was the sorrow of the commoners
it was the sorrow of earthenware bowls
how the blessings of spices became curses
the rich noblemen were impoverished
for the glory of Nassau and Belgica
the reef breaks the wave-wave-waves
Let us roam the world
wind is blowing in our people’s faces
that gust of wind, a block of driftwood on the water
that gust of wind, flotsam floating on the sea
further on the island Kur, where we go on shore
there, on the horizon, Kur Island
a new society
Parts of the Banda Islands had been rebuilt more than once after a seaquake or earthquake. However, the tsunami of violence in 1621 must have caused a far greater decimation. More of less the total population had gone: killed, deported or fled. Particularly on the island of Lontor most of the villages and buildings had been destroyed. The majority of the nutmeg trees, that had been the reason for the violence, were unscathed. Obviously, the trees and the soil in which they stood had to be prepared for new harvests, but the trees were still standing.
In order to no longer be dependent on ‘unreliable’ nutmeg tree growers, the VOC had devised a plan for organised repopulation and exploitation of the Banda Islands. The idea of ‘planting a new population’ to grow products wasn’t new. Jan Pieterszoon Coen had suggested this earlier and it had already been implemented on the island of Ay in 1616, after the island had been conquered. The available land was divided into plantations, also called gardens and with a nice word ‘perken’. On these perken managers, called perkeniers, were appointed who had been recruited from the European and Indo-European population of the archipelago; mainly former VOC employees. In total 68 perken of equal size were created. In addition to the 31 perken on Ay, 33 were created on Lontor and 3 on Banda Neira, where the VOC had its headquarters. In 1628 all the perken had been laid out. From that time some parts of perken were added to adjacent perken, or these were split up, for example when a perkenier died and the land was divided among his sons.
‘Disabled European soldiers and other adventurers from their own country in order to control the nutmeg cultivation, whose descendants are a lazy, ignorant, useless and lost class of people, the current owners, now’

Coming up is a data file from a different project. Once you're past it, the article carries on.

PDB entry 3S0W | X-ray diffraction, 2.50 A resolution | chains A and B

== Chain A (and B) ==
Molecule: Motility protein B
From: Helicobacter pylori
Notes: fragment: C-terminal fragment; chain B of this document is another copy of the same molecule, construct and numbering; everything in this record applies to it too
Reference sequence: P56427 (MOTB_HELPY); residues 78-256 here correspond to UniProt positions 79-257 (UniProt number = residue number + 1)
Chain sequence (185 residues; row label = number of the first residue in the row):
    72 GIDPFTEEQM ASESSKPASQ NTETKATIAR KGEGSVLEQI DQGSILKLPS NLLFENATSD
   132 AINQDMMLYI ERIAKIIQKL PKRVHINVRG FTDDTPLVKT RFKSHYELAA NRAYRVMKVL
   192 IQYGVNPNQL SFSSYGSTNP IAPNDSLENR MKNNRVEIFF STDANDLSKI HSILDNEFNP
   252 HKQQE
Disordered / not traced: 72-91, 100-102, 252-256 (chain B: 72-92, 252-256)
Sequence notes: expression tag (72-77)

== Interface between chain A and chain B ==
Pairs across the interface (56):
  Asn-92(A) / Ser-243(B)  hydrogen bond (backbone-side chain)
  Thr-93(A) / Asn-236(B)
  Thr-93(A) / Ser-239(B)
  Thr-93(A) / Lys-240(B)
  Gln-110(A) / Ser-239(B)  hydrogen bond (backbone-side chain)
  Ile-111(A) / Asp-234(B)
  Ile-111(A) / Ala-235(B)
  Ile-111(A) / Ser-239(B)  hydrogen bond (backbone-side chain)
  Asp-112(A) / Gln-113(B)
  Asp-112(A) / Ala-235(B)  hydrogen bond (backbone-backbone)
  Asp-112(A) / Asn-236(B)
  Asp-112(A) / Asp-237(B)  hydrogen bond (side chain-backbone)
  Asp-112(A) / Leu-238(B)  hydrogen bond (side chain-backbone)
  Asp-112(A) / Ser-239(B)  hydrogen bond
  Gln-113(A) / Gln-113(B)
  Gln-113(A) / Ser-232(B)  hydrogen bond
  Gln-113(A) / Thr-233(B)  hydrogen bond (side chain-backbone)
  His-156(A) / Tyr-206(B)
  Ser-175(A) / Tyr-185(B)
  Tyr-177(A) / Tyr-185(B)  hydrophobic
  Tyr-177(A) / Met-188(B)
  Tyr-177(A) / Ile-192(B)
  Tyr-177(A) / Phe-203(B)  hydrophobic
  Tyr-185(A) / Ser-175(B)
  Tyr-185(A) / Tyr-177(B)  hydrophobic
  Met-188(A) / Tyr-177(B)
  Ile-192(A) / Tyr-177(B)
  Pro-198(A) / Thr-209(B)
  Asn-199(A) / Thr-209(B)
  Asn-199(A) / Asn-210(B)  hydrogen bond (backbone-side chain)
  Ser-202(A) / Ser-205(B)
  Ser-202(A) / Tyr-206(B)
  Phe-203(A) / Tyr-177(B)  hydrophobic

Slavery in the East
Writer, journalist and researcher Reggie Baay talks about slavery in the East. He is a specialist regarding the colonial and post-colonial literature and history. In 2015 he published the book: ‘Daar werd wat gruwelijks verricht’ (‘Something horrific was done there’), about the unknown history of colonial slavery in the Dutch East Indies. In this contribution he talks about the displacement and traumas of the enslaved people in the Indonesian archipelago, in a compelling way.
‘They were called perk serfs and remained the ‘property’ of the VOC‘
Banda in watercolor
Pieter Jan Klapwijk of the Maritime Museum in Rotterdam talks about Maurits Ver Huell’s voyage to Banda and the watercolours he painted during and after his trip. Together with co-author Chris van Fraassen he described how Ver Huell ‘…. looking through the eyes of a paternalistic person from a family of regents looked at the bottom layer of (colonial ed.) society and through rose-coloured glasses of a romantic he looked at the exotic society’. Ver Huell disregarded the fact that he captured a system based on enslaved people in words and images. For Ver Huell, romance dominated.
‘Banda was a kind of colonial Madurodam, with just a handful of native inhabitants’
‘Perkenier aristocracy’ does sound very fancy and posh’
The last ‘perkeniers’
The Van den Broeke family has managed nutmeg plantations on the Banda Islands in the Moluccas since the 1650s. Rick van den Broeke is a descendant of that family. He delved into his family history and the history of the Banda Islands
‘Banda was one of the first locations in the colonised East Indian archipelago where colonisation by means of settlements had been implemented with plantations and new inhabitants’
Still life with nutmeg
“Dutch still lifes from the seventeenth century provides insight into our history. The beautiful paintings obscure a sinister story. Those who look closely discover the relationship between beauty and cruelty, new food stuffs and misery.” 
Hungry for power and riches the Dutch East India Company colonised parts of the present-day Moluccas; this often with brute force. With the massacre and complete depopulation of the Banda archipelago as one of the many low points.
A still life with nutmeg tells us a story about Banda, that comprises more than just the person of Jan Pieterszoon Coen, the genocide perpetrated by him and the so-called perken and perkeniers, a euphemism for plantation owners and slave owners. Centuries before the arrival of Europeans, Banda had been a thriving, international trading centre. Practically all the able-bodied men, women, children and old people were murdered during the depopulation of the Banda Islands. A few hundred Bandanese were deported to Batavia as slaves and some other people managed to escape to surrounding islands.
However, after four centuries, the Bandanese people are still alive. Although they live mainly scattered and outside the Banda Islands, their story and culture have survived the test of time, to this very day.
© Collectief Teru, J.L.S. Pattipeilohy en L.L.I. Taihuttu, 2021.
Commissioned by: Building
Inspired by Still life with cheeses by Floris Claesz. Van Dijck, approx. 1615.
With thanks to: T. van Dijk & W. Wolters, R. Habiboe, W. Kamstra, Manis-e Import Export, D. Pattipeilohy – Masbaitubun,
J.C. Pattipeilohy – van den Broek, S. Refualu, D. Smidt, G. Sohilait, R. de Vries.
 Korthals, M. (7 oktober 2017). These beautiful still lifes conceal a sinister story. Trouw.